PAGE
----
16. #16
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    BLD has a pic thread about Boracay. I did too, but the pics are gone. BLD went to Boracay a few years before I did, so it was cool for me to see the same things from his (and Crocman's) pic threads.

    When I went, it was Sept & low season, so not much tourists. There was no algae on the beach, but they put up these plastic "walls" along White Beach Station 2 to protect the establishments from the southwest monsoon & winds.

    When I was in my teens, I thought of Boracay as only for the rich, since it was far & could only be reached by plane (which was costly). Now, there are lots of promo flights, there's a ferry from Batangas (2go O/N ferry) and various RORO (roll on, roll off) vessels, so it's more accessible to "common" people. Plus, with the advent of social media, it's become a fad or status symbol to go to Boracay (esp among the FB & instagram generation). So it's now a mass tourism destination. Varied accommodations too - anywhere from 20-200 USD.

    I think crocman (?) hit the spot when he said that Boracay's beauty or popularity has led to its demise. (Or something similar)
    Last edited by katie23; 05-04-2018 at 09:16 PM. Reason: Added info

  17. #17
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    Perhaps the unemployed could be paid, the revenue recovered from small hike ,I' sure folks will pay more to visit a healthy clean environment. Couldn't ask for worse publicity, think I'll try Palawan next time.

    1 To clean up
    2 Help construct sustainable waste disposal it's not rocket Science
    Originally Posted by HuangLao
    Those with lesser cognitive reasoning should refrain from commentary.

  18. #18
    Custard User stroller's Avatar
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    Quote Originally Posted by david44 View Post
    it's not rocket Science
    No, it's not, but it's the Philippines.

  19. #19
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    I never went to Boracay, but use to often visit a small island resort named Apuao Grande Island off the coast from Daet in Camarines Norte. It really was paradise, but the resort owners could not compete with the yearly typhoon damages and it was abandoned.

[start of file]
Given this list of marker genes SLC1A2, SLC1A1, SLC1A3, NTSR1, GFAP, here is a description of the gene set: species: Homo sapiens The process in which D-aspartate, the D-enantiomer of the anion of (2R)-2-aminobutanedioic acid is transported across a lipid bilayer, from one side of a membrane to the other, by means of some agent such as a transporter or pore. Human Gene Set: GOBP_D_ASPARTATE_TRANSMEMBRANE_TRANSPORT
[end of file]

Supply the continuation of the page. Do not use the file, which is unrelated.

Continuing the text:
20. #20
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    Did chinese tourists accelerate the decision for closure?

  21. #21
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    Mass tourism in SE Asia means a fuck up because they are generally greedy stupid fuckwits who will not invest profits into the infrastructure that protects the environment which draws the crowds.
    Flipperland and Thailand seem to have most in common but I suspect VN and Cambodia will quickly follow suit, as indeed will Burma once they stop killing their people.
    Malaysia seems to have escaped the worst ravages and one suspects that is because they do not pander to the trash market so much.

    I honestly do not understand why any civilised European would wish to travel 14 hours in order to visit a region that is so despoiled by other travellers, particularly when most of them just want to lie in the sun, swim off a nice beach in clear water in between bouts of drunkenness and eating and drinking exotically and cheaply.

    Perhaps the Australians are to blame for the descent into squalid tourism.
    Last edited by Seekingasylum; 06-04-2018 at 11:05 AM.

  22. #22
    or TizYou?
    TizMe's Avatar
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    I've just returned from spending a few days at Bulalacao in the south of Mindoro.

    In reality it's only about 2 hours by boat from Boracay, but it might as well be on the other side of the earth.